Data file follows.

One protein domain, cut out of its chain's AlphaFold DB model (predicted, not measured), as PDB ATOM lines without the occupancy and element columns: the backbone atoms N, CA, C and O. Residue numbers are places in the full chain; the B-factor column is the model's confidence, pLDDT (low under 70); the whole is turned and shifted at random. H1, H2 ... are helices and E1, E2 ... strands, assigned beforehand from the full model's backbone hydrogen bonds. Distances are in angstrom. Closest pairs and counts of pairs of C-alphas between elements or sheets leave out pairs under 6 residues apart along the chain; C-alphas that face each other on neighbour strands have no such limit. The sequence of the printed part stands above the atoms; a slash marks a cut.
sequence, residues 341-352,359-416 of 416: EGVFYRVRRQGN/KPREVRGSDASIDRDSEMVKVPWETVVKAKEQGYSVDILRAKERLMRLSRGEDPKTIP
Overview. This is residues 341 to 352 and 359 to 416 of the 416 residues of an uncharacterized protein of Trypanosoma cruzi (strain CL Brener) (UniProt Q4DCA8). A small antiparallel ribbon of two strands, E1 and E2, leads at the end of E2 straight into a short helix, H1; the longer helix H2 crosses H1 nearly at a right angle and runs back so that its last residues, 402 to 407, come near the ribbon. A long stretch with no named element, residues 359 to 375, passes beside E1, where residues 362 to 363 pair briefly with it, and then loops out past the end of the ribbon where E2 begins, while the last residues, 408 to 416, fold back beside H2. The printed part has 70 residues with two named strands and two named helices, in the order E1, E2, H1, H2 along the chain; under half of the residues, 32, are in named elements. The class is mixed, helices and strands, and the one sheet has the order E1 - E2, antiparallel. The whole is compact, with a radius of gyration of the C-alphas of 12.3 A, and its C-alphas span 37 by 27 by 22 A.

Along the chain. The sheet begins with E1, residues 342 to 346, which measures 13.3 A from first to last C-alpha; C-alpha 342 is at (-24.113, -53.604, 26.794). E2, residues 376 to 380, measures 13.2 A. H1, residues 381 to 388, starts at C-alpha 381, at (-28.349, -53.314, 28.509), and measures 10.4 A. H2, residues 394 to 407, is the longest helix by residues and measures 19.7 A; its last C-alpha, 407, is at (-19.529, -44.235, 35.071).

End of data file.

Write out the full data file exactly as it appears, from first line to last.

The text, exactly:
One protein domain, cut out of its chain's AlphaFold DB model (predicted, not measured), as PDB ATOM lines without the occupancy and element columns: the backbone atoms N, CA, C and O. Residue numbers are places in the full chain; the B-factor column is the model's confidence, pLDDT (low under 70); the whole is turned and shifted at random. H1, H2 ... are helices and E1, E2 ... strands, assigned beforehand from the full model's backbone hydrogen bonds. Distances are in angstrom. Closest pairs and counts of pairs of C-alphas between elements or sheets leave out pairs under 6 residues apart along the chain; C-alphas that face each other on neighbour strands have no such limit. The sequence of the printed part stands above the atoms; a slash marks a cut.
sequence, residues 341-352,359-416 of 416: EGVFYRVRRQGN/KPREVRGSDASIDRDSEMVKVPWETVVKAKEQGYSVDILRAKERLMRLSRGEDPKTIP
Overview. This is residues 341 to 352 and 359 to 416 of the 416 residues of an uncharacterized protein of Trypanosoma cruzi (strain CL Brener) (UniProt Q4DCA8). A small antiparallel ribbon of two strands, E1 and E2, leads at the end of E2 straight into a short helix, H1; the longer helix H2 crosses H1 nearly at a right angle and runs back so that its last residues, 402 to 407, come near the ribbon. A long stretch with no named element, residues 359 to 375, passes beside E1, where residues 362 to 363 pair briefly with it, and then loops out past the end of the ribbon where E2 begins, while the last residues, 408 to 416, fold back beside H2. The printed part has 70 residues with two named strands and two named helices, in the order E1, E2, H1, H2 along the chain; under half of the residues, 32, are in named elements. The class is mixed, helices and strands, and the one sheet has the order E1 - E2, antiparallel. The whole is compact, with a radius of gyration of the C-alphas of 12.3 A, and its C-alphas span 37 by 27 by 22 A.

Along the chain. The sheet begins with E1, residues 342 to 346, which measures 13.3 A from first to last C-alpha; C-alpha 342 is at (-24.113, -53.604, 26.794). E2, residues 376 to 380, measures 13.2 A. H1, residues 381 to 388, starts at C-alpha 381, at (-28.349, -53.314, 28.509), and measures 10.4 A. H2, residues 394 to 407, is the longest helix by residues and measures 19.7 A; its last C-alpha, 407, is at (-19.529, -44.235, 35.071).